In a recently published statistics report, we looked at the number of students in England taking each GCSE (with a minimum of 10,000 entries) in 2015 and the percentage of these students who went on to take an A Level in the same subject in the next 2 years.
The study found that the highest progression rates from GCSE to A Level were in Psychology (25%), Biology (22%) and Sociology (19%), as shown below.
These three subjects also had the highest progression rates among female students. However, for male students the highest progression rates were in Physics (21%), Chemistry (18%), and Biology and Psychology (both 16%).
In comparison, we released a similar report in 2013 which showed that progression rates for students taking their GCSEs in 2010 were greatest for Biology, Chemistry and History (for subjects with a minimum of 10,000 entries).
The cohort studied for the 2013 report was different to that for this new report, therefore we can’t of course make a like for like comparison. However, we’d still like to hear about your experiences – have you noticed your students leaning towards different A Level subject choices in recent years?
Gender vs. progression to A Level
For many subjects, the differences in progression rates between genders were very slight. A few subjects did have some interesting differences though; for example, the report showed that boys were much more likely to progress to Physics at A Level than girls (from either Physics or Additional Science GCSE), but the reverse was true for Biology (from either Biology or Additional Science GCSE).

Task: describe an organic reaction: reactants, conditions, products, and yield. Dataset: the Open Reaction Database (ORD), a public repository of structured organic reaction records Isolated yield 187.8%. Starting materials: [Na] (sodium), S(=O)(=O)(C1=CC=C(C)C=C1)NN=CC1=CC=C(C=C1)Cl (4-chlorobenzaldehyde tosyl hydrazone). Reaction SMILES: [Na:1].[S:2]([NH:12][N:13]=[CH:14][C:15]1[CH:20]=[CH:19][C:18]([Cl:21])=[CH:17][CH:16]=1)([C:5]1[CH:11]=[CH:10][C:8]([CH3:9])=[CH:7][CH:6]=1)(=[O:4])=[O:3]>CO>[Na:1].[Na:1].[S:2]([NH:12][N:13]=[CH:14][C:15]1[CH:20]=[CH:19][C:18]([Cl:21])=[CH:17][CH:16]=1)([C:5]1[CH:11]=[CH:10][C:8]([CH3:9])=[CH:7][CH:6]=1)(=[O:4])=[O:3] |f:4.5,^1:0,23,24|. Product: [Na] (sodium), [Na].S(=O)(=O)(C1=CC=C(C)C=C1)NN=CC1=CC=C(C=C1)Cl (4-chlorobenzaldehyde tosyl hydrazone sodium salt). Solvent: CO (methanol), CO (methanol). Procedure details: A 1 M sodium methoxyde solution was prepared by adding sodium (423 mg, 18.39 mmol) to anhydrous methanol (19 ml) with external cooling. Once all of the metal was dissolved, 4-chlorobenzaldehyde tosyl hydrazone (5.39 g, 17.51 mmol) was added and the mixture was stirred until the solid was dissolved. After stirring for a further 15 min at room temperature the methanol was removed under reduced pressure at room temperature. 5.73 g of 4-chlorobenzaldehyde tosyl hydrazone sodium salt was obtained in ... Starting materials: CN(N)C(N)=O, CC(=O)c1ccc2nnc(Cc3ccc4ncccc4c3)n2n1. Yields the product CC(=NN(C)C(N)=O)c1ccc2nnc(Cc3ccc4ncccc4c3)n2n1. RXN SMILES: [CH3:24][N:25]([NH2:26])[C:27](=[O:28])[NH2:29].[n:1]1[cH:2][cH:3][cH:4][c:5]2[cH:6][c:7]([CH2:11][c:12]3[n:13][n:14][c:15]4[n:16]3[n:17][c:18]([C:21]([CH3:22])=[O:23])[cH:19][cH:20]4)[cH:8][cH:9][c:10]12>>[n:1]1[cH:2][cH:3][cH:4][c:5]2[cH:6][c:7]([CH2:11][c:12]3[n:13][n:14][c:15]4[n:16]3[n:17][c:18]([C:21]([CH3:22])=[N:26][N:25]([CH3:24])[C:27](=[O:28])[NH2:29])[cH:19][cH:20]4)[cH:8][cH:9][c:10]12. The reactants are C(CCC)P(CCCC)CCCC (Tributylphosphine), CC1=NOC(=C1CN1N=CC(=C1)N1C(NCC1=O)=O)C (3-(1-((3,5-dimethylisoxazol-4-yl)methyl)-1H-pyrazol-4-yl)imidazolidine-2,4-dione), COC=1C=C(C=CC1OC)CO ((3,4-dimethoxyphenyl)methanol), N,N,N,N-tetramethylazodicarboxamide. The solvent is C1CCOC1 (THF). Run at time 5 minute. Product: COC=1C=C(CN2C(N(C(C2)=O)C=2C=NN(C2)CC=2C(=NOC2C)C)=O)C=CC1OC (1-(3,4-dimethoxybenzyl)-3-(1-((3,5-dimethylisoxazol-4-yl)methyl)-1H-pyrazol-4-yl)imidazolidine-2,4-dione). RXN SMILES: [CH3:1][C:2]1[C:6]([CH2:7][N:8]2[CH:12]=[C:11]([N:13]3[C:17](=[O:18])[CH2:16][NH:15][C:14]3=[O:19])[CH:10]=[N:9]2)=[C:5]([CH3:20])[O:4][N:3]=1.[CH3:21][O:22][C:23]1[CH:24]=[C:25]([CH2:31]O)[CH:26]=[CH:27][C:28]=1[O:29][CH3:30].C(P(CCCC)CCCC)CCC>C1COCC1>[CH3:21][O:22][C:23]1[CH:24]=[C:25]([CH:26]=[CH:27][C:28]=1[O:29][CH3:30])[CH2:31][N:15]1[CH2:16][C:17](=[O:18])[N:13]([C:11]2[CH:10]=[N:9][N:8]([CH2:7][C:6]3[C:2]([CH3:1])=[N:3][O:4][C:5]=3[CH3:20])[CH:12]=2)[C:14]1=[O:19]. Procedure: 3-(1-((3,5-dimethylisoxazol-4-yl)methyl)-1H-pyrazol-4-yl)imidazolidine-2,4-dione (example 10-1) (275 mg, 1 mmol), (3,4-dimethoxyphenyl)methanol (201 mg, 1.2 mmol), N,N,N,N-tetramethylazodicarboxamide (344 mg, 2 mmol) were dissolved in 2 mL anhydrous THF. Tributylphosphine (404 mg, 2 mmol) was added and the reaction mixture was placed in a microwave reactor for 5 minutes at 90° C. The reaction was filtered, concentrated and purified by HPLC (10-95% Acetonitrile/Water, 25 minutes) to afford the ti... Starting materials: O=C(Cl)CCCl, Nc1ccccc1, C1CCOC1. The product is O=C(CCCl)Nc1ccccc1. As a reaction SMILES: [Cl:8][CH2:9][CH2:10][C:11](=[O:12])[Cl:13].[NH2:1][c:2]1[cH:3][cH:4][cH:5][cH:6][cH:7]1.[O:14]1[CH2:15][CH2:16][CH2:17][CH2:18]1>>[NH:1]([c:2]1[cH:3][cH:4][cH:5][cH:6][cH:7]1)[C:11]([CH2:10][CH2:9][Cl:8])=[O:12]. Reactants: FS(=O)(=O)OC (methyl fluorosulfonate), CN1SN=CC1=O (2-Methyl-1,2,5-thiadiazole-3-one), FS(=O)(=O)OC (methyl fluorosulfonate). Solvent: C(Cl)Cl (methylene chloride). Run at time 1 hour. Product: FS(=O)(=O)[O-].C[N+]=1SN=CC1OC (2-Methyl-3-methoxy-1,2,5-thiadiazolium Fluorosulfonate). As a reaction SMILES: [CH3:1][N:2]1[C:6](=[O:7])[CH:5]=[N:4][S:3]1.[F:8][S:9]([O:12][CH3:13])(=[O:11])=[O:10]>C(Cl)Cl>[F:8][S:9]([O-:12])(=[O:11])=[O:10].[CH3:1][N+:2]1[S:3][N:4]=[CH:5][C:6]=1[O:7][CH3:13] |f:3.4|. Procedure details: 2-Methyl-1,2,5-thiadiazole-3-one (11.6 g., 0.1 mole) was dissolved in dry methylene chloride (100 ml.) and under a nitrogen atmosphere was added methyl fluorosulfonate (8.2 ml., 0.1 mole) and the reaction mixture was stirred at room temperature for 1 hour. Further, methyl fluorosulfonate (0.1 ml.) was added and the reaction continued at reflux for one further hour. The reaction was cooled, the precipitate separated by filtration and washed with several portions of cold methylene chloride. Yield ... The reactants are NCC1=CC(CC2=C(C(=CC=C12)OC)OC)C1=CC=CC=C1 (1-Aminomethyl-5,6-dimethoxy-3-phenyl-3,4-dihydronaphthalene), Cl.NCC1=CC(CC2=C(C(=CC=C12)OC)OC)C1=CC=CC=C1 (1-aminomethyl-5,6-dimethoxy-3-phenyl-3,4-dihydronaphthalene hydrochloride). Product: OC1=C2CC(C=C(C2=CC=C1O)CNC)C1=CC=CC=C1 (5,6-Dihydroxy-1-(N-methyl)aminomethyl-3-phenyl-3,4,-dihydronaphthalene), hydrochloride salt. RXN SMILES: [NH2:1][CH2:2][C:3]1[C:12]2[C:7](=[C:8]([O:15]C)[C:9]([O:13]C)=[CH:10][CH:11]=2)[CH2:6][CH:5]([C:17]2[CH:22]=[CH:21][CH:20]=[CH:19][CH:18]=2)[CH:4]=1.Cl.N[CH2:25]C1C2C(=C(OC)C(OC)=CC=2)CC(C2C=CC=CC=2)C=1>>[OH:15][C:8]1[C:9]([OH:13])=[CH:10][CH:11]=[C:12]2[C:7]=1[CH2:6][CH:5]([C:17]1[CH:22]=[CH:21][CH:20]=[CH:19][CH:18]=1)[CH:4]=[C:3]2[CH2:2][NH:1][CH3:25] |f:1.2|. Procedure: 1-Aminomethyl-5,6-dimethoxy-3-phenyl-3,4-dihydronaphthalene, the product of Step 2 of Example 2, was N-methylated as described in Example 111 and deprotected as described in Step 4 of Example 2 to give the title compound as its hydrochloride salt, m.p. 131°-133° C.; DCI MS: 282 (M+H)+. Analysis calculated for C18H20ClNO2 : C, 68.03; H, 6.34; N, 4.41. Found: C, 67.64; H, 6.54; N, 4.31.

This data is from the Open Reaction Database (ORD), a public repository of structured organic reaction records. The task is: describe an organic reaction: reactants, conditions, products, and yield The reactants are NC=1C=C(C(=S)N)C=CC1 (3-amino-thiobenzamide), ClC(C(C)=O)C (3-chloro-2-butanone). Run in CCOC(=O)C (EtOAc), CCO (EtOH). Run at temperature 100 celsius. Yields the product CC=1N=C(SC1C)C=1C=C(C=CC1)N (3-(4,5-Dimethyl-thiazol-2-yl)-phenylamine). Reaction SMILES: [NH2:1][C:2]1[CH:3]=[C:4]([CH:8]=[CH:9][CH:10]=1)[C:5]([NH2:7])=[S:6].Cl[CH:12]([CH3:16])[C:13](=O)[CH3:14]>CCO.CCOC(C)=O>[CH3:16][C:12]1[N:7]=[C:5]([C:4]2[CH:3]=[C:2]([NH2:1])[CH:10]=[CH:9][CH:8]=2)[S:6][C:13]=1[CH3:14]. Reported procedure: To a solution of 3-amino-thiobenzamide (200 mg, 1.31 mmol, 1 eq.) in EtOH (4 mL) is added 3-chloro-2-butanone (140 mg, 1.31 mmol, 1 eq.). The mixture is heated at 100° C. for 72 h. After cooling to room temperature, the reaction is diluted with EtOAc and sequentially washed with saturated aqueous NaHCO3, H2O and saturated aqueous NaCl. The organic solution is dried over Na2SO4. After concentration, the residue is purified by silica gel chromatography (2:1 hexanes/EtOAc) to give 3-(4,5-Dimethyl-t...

In addition to the statistics from this report, recent figures have shown that, since 2015, the number of female students taking A Level sciences has risen yearly across the UK. And, after the release of 2019’s A Level results, it was revealed that girls have now overtaken boys in science exam entries, with just over 50% of science entries coming from female students.
Other subjects where boys were more likely than girls to progress to A Level were Maths, Further Maths (progression from Maths GCSE) and Computing. Subjects where girls were more likely to progress to A Level were English Literature, Psychology and Sociology.
Similarly to A Level subject choice, leave a comment below if you have some insights as to why girls and boys might be more likely to pick certain subjects.
GCSE grade vs. A Level grade
Correlations between GCSE and A Level grades in the same subject varied between 0.43 and 0.63. With the highest correlations being for Biology (0.629), German (0.618) and Physics (0.617). The lowest correlations were for ICT (0.427), Art and Design Photography (0.429) and PE (0.437). Higher correlations indicate that GCSE grades in that subject were a better indicator of likely A Level grade.
Have you taught students at this level in these subjects? What factors do you think effect how well they perform at A Level compared with GCSE grade?
Read the full report.
Gill, T. (2019) Progression from GCSE to A level, 2017. Statistics Report Series No. 124. Cambridge, UK: Cambridge Assessment.
Sutch, T. (2013) Progression from GCSE to AS and A level, 2010. Statistics Report Series No. 69. Cambridge, UK: Cambridge Assessment.